Iraq also invited the chief U.N. inspectors to Baghdad for talks aimed at improving cooperation before their next report to the Security Council on Feb. 14.
That report probably will usher in the end of consultations between Bush and his U.N. allies and force a decision on war, several senior administration officials said on condition of anonymity.
"This is a matter of weeks, not months," Bush said of the consultation process.
But the president is not putting a deadline on talks because too many factors will drive the diplomatic work, including the status of negotiations over a possible second resolution - or even unforeseen change of heart from Saddam, a coup or exile.
If Saddam has not disarmed and diplomacy has run its course when the U.N. report is filed, Bush is unlikely to condone more weapons inspections, officials said. The president's next step would be to force the U.N. to choose between authorizing military action or leaving it to the United States to wage war with willing allies.
One Bush option is to seek a second U.N. resolution, either authorizing force or simply declaring Saddam in violation of last fall's version. Bush discussed the idea with Berlusconi, who wants a second resolution.
Bush has not committed to one. He will use the time between now and Feb. 14 to polish military plans and build his case against Saddam, officials said. The process includes sending Powell to the U.N. next week to unveil recently declassified intelligence the administration says supports U.S. accusations.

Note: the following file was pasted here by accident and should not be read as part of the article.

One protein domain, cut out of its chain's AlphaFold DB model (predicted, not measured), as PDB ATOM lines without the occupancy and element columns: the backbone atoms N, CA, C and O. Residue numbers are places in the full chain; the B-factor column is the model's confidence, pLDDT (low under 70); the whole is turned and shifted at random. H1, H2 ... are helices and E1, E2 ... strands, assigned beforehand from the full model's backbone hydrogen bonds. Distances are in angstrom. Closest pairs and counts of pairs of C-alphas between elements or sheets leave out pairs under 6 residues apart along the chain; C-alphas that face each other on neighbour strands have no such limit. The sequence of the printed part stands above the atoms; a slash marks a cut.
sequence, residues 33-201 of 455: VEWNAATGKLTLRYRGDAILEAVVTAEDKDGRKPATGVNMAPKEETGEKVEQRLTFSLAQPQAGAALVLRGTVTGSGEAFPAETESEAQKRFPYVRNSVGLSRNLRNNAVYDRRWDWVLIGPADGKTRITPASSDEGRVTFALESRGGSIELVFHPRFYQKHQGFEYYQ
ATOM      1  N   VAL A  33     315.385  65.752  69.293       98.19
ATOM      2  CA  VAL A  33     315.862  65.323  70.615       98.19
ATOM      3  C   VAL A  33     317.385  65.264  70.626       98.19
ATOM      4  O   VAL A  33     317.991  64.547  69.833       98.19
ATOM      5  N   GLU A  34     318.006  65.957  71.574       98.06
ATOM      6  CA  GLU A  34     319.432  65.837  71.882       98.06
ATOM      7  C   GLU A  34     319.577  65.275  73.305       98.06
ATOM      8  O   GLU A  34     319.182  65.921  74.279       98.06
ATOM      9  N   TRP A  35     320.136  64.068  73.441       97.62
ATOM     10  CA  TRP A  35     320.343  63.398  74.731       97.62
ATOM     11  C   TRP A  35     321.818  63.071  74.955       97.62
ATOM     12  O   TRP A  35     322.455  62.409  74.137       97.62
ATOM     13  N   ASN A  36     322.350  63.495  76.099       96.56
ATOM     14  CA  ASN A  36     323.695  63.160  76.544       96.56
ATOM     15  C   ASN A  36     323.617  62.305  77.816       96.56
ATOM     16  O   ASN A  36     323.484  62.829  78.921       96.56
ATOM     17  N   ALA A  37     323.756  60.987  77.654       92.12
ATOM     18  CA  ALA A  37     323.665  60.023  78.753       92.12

"Hopefully, the pressure of the free world will convince Mr. Saddam Hussein to relinquish power," Bush said, offering exile as one possible peaceful outcome.
Washington also has encouraged a coup against Saddam, a prospect being discussed by Arab countries for the first time.
Saudi Prince Saud al-Faisal, the nation's foreign minister who visited Bush, is reportedly urging world leaders to consider the possibility of giving Saddam safe haven.
With logs aglow in the Oval Office's fireplace, Berlusconi pledged his support to Bush and called the United States "the guarantee of our democracy."
As the president's war council fanned out across the Washington area, Cheney told conservative political activists the world must confront "a brutal dictator with ties to terror."
On Capitol Hill, many Democratic senators - and at least a handful of Republicans - questioned administration officials about why inspections shouldn't be given more time.
FYI: Major developments in the Iraq crisis
  • President Bush, moving toward a decision on war with Iraq, said he will give diplomacy "weeks not months" and that the United States would welcome Saddam Hussein going into exile.
  • Eight European nations, in an article published in leading world newspapers, expressed deep gratitude to the United States and wrote that U.S.-European ties "must not become a casualty" of Iraq's attempts to "threaten world security." The article was not signed by France or Germany.
  • Britain called up 6,000 military reservists in the coming weeks for a possible war with Iraq, four times the number previously announced. It already has earmarked 35,000 troops for the gulf.
  • Jordan has agreed to allow some U.S. troops to be stationed there, including some to operate air defense missile systems and others for potential search-and-rescue missions from Jordanian airfields.
  • Two more Iraqi specialists refused requests to submit to private interviews in the U.N. search for signs of banned weapons in Iraq.
  • Iraq said it has invited chief U.N. inspectors Hans Blix and Mohamed ElBaradei to return to Baghdad for more talks before their next report to the U.N. Security Council on Feb. 14
  • U.S. humanitarian specialists in Baghdad said a long-term U.S. offensive might result in half a million Iraqi civilian casualties.
  • Bush directed that as much as $15 million be made available for helping the refugee crisis that may arise from war.